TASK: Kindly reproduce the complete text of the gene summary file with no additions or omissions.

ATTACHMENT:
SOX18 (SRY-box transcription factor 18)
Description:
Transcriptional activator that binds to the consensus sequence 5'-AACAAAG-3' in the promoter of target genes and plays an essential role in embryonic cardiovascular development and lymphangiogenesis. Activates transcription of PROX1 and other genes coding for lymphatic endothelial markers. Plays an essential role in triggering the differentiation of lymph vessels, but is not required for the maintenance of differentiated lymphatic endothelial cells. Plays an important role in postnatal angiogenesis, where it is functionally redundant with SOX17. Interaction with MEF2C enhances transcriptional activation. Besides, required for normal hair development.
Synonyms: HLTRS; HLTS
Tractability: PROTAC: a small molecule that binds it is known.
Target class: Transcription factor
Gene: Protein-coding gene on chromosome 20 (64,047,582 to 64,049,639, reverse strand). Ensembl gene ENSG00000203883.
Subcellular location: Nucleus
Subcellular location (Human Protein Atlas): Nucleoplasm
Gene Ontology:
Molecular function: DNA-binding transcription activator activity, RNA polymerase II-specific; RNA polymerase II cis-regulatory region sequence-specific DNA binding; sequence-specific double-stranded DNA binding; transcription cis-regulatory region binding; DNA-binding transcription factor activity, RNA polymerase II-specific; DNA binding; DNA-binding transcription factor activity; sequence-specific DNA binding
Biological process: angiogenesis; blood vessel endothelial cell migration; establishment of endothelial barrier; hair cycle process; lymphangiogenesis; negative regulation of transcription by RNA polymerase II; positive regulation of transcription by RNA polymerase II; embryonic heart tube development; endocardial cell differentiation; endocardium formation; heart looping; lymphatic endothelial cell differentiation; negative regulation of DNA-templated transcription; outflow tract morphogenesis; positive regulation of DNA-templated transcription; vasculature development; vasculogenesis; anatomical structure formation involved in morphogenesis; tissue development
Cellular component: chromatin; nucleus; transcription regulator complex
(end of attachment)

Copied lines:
SOX18 (SRY-box transcription factor 18)
Description:
Transcriptional activator that binds to the consensus sequence 5'-AACAAAG-3' in the promoter of target genes and plays an essential role in embryonic cardiovascular development and lymphangiogenesis. Activates transcription of PROX1 and other genes coding for lymphatic endothelial markers. Plays an essential role in triggering the differentiation of lymph vessels, but is not required for the maintenance of differentiated lymphatic endothelial cells. Plays an important role in postnatal angiogenesis, where it is functionally redundant with SOX17. Interaction with MEF2C enhances transcriptional activation. Besides, required for normal hair development.
Synonyms: HLTRS; HLTS
Tractability: PROTAC: a small molecule that binds it is known.
Target class: Transcription factor
Gene: Protein-coding gene on chromosome 20 (64,047,582 to 64,049,639, reverse strand). Ensembl gene ENSG00000203883.
Subcellular location: Nucleus
Subcellular location (Human Protein Atlas): Nucleoplasm
Gene Ontology:
Molecular function: DNA-binding transcription activator activity, RNA polymerase II-specific; RNA polymerase II cis-regulatory region sequence-specific DNA binding; sequence-specific double-stranded DNA binding; transcription cis-regulatory region binding; DNA-binding transcription factor activity, RNA polymerase II-specific; DNA binding; DNA-binding transcription factor activity; sequence-specific DNA binding
Biological process: angiogenesis; blood vessel endothelial cell migration; establishment of endothelial barrier; hair cycle process; lymphangiogenesis; negative regulation of transcription by RNA polymerase II; positive regulation of transcription by RNA polymerase II; embryonic heart tube development; endocardial cell differentiation; endocardium formation; heart looping; lymphatic endothelial cell differentiation; negative regulation of DNA-templated transcription; outflow tract morphogenesis; positive regulation of DNA-templated transcription; vasculature development; vasculogenesis; anatomical structure formation involved in morphogenesis; tissue development
Cellular component: chromatin; nucleus; transcription regulator complex